Three-Screw, High-Pitch, Screw Pump

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Three-Screw, High-Pitch, Screw Pump
There are many variations in the design of the screw type positive displacement, rotary pump. The primary differences consist of the number of intermeshing screws involved, the pitch of the screws, and the general direction of fluid flow. Two common designs are the two-screw, low-pitch, double-flow pump and the three-screw, high-pitch, double-flow pump.

The three-screw, high-pitch, screw pump, shown in Figure below, has many of the same elements as the two-screw, low-pitch, screw pump, and their operations are similar. Three screws, oppositely threaded on each end, are employed. They rotate in a triple cylinder, the two outer bores of which overlap the center bore. The pitch of the screws is much higher than in the low pitch screw pump; therefore, the center screw, or power rotor, is used to drive the two outer idler rotors directly without external timing gears. Pedestal bearings at the base support the weight of the rotors and maintain their axial position. The liquid being pumped enters the suction opening, flows through passages around the rotor housing, and through the screws from each end, in opposed streams, toward the center discharge.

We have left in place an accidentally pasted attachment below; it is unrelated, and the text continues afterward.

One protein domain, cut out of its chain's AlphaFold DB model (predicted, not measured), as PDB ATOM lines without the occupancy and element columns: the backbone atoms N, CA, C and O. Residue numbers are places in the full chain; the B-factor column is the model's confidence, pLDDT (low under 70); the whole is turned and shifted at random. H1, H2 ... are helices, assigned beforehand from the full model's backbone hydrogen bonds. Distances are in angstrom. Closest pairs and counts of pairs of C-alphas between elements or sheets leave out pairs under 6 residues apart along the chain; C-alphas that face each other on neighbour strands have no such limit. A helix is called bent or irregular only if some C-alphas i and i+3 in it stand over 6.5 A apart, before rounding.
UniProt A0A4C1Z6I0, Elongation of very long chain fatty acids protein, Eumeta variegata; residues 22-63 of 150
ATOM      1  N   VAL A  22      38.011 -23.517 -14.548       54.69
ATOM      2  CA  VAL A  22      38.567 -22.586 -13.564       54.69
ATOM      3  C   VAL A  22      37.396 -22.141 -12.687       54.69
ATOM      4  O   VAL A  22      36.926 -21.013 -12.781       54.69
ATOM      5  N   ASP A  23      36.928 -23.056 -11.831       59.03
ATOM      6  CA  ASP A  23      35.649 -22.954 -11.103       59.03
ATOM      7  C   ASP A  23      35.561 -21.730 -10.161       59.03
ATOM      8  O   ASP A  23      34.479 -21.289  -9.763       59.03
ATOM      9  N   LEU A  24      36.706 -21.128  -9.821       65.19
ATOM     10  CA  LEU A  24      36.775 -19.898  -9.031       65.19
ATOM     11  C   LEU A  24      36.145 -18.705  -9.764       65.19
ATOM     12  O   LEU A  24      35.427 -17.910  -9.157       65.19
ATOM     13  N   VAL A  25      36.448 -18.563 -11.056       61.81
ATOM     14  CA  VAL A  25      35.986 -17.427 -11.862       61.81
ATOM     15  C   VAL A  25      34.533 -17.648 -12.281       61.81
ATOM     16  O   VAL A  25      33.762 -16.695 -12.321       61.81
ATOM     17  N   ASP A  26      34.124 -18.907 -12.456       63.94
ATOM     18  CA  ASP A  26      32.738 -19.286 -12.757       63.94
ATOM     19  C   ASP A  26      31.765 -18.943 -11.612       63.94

Three-Screw High-Pitch Screw Pump

This eliminates unbalanced hydraulic thrust. The screw pump is used for pumping viscous fluids, usually lubricating, hydraulic, or fuel oil.